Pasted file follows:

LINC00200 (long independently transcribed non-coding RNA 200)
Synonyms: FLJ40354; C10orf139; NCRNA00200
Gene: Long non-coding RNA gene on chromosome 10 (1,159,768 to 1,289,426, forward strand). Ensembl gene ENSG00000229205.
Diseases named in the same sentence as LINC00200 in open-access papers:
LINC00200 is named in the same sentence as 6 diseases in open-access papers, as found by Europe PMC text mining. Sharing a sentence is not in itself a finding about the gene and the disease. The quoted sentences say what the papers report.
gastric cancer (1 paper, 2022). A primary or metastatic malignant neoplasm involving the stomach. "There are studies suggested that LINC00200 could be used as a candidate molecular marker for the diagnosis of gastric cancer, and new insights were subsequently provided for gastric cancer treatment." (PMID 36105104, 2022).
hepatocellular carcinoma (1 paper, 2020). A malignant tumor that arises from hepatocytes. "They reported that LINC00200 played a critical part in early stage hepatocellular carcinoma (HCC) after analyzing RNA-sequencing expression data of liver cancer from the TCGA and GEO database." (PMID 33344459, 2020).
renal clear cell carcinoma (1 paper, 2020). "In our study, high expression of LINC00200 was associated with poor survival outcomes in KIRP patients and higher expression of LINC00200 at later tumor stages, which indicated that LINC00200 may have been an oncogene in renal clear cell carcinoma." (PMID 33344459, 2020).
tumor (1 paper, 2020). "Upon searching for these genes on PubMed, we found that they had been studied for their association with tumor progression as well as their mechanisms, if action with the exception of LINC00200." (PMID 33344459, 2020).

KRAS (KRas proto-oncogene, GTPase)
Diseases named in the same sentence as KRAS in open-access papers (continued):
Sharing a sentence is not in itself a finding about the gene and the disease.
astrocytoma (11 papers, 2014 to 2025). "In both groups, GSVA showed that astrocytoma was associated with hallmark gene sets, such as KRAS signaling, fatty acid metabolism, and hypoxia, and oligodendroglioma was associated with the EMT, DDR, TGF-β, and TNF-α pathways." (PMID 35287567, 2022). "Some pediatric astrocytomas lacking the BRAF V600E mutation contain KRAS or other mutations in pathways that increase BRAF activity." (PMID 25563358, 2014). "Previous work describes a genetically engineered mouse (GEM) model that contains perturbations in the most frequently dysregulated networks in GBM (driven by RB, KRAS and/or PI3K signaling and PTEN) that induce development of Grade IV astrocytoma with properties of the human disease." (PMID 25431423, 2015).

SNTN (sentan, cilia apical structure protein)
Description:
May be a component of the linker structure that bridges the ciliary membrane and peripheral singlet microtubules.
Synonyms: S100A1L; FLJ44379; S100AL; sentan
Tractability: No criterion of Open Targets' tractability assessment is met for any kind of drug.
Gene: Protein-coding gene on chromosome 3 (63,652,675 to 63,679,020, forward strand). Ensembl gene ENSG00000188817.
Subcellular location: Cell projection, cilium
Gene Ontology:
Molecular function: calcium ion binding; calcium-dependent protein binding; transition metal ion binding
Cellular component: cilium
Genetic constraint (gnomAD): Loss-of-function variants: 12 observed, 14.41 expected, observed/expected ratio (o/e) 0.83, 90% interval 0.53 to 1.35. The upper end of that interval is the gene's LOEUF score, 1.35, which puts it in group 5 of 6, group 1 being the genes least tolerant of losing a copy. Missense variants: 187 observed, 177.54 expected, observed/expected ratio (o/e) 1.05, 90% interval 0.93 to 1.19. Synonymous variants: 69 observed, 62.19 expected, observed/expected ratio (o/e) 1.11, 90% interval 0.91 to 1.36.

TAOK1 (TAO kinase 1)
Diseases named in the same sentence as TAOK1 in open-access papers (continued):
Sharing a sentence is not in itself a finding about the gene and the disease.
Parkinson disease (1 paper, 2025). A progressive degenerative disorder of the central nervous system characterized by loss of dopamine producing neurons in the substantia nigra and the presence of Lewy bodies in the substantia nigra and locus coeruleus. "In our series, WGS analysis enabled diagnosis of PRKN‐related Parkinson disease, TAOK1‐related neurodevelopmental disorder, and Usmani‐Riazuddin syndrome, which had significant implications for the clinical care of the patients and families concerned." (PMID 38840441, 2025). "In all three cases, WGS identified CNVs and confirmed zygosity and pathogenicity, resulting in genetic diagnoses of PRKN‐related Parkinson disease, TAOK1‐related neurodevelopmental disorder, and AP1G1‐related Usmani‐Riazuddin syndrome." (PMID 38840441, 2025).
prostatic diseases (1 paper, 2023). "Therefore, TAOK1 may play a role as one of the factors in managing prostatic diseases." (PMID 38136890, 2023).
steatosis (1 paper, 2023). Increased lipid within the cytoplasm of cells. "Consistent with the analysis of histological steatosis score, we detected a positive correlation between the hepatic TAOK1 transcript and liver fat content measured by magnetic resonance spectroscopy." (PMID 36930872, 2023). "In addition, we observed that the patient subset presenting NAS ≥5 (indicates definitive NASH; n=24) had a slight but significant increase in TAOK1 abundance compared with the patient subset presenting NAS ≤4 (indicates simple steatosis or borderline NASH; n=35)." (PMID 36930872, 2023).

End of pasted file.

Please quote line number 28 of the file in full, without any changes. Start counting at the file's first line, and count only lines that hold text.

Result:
Parkinson disease (1 paper, 2025). A progressive degenerative disorder of the central nervous system characterized by loss of dopamine producing neurons in the substantia nigra and the presence of Lewy bodies in the substantia nigra and locus coeruleus. "In our series, WGS analysis enabled diagnosis of PRKN‐related Parkinson disease, TAOK1‐related neurodevelopmental disorder, and Usmani‐Riazuddin syndrome, which had significant implications for the clinical care of the patients and families concerned." (PMID 38840441, 2025). "In all three cases, WGS identified CNVs and confirmed zygosity and pathogenicity, resulting in genetic diagnoses of PRKN‐related Parkinson disease, TAOK1‐related neurodevelopmental disorder, and AP1G1‐related Usmani‐Riazuddin syndrome." (PMID 38840441, 2025).